Another says it’s because Cloud died a “wrongful death,” a Chinese term for any death by unnatural means, such as suicide, war or accident.

Perhaps my dentist in Vancouver gave the most telling response. Over the course of a filling, I mentioned my bewilderment at how it had taken 25 years before I learned about Cloud, and casually posed the same question: why don’t Chinese people talk about the dead?

She sat back and, narrowing her brows, said, “We just don’t.”

“You know how hard it is to find an urn space in Hong Kong? Everything is allocated years and years in advance. You take whatever you get,” says my uncle, the one who previously visited us in Vancouver. “That’s why your grandma’s ashes are kept on the opposite end of the city from Cloud’s.”

We’re in his van, chugging up a long, windy road toward the seaside columbarium that houses Grandma. A retired taxi driver, my uncle knows this route by heart. Before the completion of a walking trail last year, the only way up was by car. Whenever a fare brought him there, he would park his car and spend a few minutes wiping down Grandma’s plaque with tissues and water. As we round a corner and lines of tombstones come into view, my uncle says something I have never heard anyone say.

“When I die,” he tells me, “scatter me into the ocean.”

Caught off-guard by his sudden request, I ask him to repeat himself.

“I’m saying, I don’t want you driving up a damn mountain for me. Don’t burn anything, don’t visit over Chinese New Year or Tomb-Sweeping Day. Let these traditions die with us. Just pick up a photograph once in a while and think of me. That’ll be enough.”

Weeks later, my uncle is rushed to the hospital for emergency heart surgery, shocking everyone in the family. He’s the second youngest of the siblings and by far the most active. Hearing this, I can’t help but wonder if our conversation jinxed him.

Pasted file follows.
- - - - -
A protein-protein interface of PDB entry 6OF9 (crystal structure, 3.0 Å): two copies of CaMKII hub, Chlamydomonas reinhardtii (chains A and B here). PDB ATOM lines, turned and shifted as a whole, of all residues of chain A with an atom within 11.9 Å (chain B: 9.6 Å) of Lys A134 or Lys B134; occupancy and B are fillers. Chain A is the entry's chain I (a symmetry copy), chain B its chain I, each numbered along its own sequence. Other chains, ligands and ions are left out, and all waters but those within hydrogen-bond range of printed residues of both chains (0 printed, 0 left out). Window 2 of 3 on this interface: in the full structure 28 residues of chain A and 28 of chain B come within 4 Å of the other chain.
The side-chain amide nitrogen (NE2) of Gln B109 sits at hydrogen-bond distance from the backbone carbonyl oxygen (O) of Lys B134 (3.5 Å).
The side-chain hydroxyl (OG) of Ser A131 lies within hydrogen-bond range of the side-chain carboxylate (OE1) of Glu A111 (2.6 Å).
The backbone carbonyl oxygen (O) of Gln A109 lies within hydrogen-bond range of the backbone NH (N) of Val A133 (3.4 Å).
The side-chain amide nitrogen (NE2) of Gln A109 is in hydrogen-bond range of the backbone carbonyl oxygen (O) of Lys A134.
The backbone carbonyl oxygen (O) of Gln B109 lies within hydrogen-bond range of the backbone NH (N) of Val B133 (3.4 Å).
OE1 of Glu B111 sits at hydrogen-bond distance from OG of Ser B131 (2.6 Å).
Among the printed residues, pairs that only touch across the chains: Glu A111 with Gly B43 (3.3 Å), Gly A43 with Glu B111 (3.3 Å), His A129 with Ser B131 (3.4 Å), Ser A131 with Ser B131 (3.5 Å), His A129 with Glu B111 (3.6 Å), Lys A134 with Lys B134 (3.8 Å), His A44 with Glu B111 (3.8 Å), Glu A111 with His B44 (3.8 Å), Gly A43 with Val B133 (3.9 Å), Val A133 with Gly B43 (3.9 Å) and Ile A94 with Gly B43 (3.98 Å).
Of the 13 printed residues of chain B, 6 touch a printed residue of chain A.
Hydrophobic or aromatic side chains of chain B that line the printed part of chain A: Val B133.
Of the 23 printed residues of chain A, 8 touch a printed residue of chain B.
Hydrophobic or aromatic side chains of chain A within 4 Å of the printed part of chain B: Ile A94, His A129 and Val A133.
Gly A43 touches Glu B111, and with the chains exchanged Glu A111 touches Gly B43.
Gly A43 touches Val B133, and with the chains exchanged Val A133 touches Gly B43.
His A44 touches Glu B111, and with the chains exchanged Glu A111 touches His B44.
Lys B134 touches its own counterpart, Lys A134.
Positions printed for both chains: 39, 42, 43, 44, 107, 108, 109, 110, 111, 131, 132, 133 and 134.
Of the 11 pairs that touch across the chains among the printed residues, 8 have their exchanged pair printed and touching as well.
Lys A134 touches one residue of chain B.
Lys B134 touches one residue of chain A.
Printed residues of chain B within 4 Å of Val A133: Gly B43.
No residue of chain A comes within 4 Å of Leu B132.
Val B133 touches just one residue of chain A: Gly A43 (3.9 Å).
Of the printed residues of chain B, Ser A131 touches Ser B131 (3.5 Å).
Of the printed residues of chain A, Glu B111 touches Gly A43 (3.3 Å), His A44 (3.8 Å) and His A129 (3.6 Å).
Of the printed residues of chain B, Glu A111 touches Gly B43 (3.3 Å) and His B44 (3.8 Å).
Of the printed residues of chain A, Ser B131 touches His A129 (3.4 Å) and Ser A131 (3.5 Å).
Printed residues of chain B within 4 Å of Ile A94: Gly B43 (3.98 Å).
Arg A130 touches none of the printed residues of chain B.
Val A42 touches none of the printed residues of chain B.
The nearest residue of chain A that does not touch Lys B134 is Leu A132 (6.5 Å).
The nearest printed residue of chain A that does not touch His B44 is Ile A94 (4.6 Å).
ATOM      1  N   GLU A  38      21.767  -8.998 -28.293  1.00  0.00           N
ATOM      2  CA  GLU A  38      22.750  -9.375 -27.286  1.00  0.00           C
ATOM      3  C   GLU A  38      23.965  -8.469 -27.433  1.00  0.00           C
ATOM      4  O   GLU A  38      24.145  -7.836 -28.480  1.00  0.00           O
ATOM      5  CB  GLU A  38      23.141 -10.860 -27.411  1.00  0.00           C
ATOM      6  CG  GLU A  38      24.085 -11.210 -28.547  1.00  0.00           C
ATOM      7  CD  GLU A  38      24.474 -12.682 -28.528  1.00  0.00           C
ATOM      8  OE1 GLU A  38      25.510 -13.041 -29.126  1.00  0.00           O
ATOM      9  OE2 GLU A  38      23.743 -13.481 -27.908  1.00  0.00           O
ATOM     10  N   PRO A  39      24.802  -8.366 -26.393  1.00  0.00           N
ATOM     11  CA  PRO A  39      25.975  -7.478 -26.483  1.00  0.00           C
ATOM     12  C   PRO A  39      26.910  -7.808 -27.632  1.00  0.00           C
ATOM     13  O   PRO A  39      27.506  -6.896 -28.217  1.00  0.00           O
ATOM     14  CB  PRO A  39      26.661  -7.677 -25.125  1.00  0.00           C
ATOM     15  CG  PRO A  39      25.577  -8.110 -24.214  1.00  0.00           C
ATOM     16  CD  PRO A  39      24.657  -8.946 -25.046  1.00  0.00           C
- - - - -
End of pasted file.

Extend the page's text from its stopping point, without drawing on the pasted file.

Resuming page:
Unless I’m misremembering, I was 12 when my father and I last spoke.

The two of us stood on the shore of English Bay, watching the sun bend to the horizon. At this point, we were already strangers. He seemed to notice my unease and asked, uncharacteristically, “What is it?”

I avoided his gaze and swirled my foot over the sand, drawing circles in the coarse grains.

“Are you having trouble at school?”

I wasn’t. But I nodded anyway.

“Trouble with school friends?” he probed. Then he said, “I see.”

Silence fell over us as usual. Wanting, just for once, to see what we would be like without the silence, I asked, “Have you ever had that?”

“Trouble with friends? Of course. Tons of times.”

“How did you fix it?”

“Well,” he said, scratching his head, “if I did wrong, I’d apologize. Admit my fault. And hope they forgive me.”

“Did they?”

“Not always.” He turned to me. “But you don’t have to worry about that. At your age, whatever misunderstanding you have with your friends, I’m sure it’ll pass.”

The silence returned. Yet we lingered, basking in the dying sunlight. Looking back, I think we both understood we would not share another moment like this.

“Some bodies from the crash were burned beyond recognition, like this,” Dr. Leung says, pointing to his screen. Grotesque images stare back. I can’t tell what I’m looking at. Blackened flesh. Bones. “The rest had rotted by the time we arrived. The Thai authorities kept them in a parking lot, out in the open. You know the climate there.”

We’re in the operating room of Dr. Leung’s dental clinic, a few buildings down from a tutoring centre where I once worked. It’s very likely I have passed this man on the street, oblivious to our mutual history.

As a forensic dentist, Dr. Leung has helped solve some of Hong Kong’s most high-profile murders, hence his recent cameo role in the local drama series Forensic Heroes IV. My taxi driver uncle caught the airing and immediately recognized the face on his television. The face of the man who identified my aunt.

“We don’t release bodies unless we’re a hundred percent certain. Of course, during cremation, bits of other people’s DNA are bound to get mixed in, but that’s another matter,” Dr. Leung says.

“It’s just that my family received this.” I pull up the embassy letter on my phone. “In August.”

“That’s right. We identified only a small portion of the bodies initially. I had to fly back to Bangkok again in August to identify the rest.”

“But this doesn’t make sense, because my family retrieved the ashes in June.”

Dr. Leung thinks for a moment.

“Could this mean we have someone else’s ashes?” I ask.

“We only handled the forensics. Thai authorities took care of the logistics... but I don’t think they would mess this up.” Perhaps sensing my skepticism, he adds, “I’m not sure how you could find out anyway.”